This morning, Novak said:

It is difficult to exaggerate the pessimism about the immediate political future voiced by Republicans in Congress when not on the record. With an unpopular president waging an unpopular war, they foresee electoral catastrophe in 2008, with Democratic gains in both the House and Senate and Hillary Clinton in the White House.

There are a bunch of reasons for this. But let’s put the housing stuff in context. We are at the very beginning of the crunch. Here is when the adjustable rate mortgages reset:

In other words, over the next several months there will be a sharp increase in the number for foreclosures and it will not calm down until late 2008 or early 2009.

My expectation is that this will be the largest general election issue in swing states out west and in Florida. And it will emphasize the importance of issues linked to economic insecurity like health care. Especially if we begin to pull out of Iraq in September. After all both Hillary Clinton and Barack Obama legislative staffers admit that their plans would result in 100k military in Iraq for the medium term.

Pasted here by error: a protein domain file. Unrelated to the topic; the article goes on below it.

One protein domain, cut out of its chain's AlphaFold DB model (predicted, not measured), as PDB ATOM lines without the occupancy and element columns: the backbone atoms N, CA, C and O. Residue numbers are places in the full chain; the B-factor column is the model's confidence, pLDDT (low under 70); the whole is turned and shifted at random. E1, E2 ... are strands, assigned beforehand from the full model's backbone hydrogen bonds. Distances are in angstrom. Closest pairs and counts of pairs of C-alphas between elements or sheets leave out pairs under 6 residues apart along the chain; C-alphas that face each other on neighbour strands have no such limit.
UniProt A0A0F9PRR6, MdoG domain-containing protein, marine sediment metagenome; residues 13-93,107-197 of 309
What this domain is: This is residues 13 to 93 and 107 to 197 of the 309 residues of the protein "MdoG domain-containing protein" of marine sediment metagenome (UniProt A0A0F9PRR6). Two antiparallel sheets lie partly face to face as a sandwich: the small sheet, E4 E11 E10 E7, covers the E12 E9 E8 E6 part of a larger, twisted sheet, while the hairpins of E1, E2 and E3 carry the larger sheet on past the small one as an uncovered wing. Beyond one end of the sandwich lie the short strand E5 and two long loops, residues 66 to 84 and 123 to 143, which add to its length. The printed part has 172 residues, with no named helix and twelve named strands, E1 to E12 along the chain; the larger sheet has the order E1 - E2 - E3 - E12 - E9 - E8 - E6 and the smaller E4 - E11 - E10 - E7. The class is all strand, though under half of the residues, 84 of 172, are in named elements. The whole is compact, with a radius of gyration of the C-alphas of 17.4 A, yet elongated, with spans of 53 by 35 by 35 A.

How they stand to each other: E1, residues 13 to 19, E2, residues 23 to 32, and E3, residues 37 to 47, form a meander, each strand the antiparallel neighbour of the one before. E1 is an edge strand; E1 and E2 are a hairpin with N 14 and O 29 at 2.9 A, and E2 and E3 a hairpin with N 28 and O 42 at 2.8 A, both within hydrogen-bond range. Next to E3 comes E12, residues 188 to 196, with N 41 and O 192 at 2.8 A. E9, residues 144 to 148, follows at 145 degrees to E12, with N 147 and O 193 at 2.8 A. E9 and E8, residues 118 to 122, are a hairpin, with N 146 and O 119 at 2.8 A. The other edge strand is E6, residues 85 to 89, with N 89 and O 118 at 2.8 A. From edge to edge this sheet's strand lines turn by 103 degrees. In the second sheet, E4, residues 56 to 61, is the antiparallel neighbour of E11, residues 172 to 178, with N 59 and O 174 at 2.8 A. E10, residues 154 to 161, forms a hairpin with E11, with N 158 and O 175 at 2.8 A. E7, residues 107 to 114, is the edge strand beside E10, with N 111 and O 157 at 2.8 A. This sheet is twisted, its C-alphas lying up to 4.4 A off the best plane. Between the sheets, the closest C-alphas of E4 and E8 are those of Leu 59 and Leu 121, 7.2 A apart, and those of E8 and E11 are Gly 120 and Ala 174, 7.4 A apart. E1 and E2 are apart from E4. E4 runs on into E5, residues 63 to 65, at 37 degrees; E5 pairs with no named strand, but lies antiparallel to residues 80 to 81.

1 Comment » More housing mess · August 21, 2007 at 12:18 PM

[…] The top-line story is that July foreclosures are 9% above June. Recall several facts. First, foreclosures come about 6 months after default. And if ARM resets are a predictor of future default and foreclosure rates, the amount of subprime loans reseting in January and February (these numbers) will double by the end of this year. And these levels of default and foreclosure will stay pretty solid through the end of 2008. Just to be clear, some analysis from John Mauldin: Research by RBS Greenwich (assuming I read it right) suggests that 20-23% of the subprime loans made in 2006 will go into default and foreclosure. I talked with one head of a mortgage brokerage business in California this week (he has over 800 brokers who work for him) and he thinks that home values in certain areas he services could drop by as much as 50%. […]

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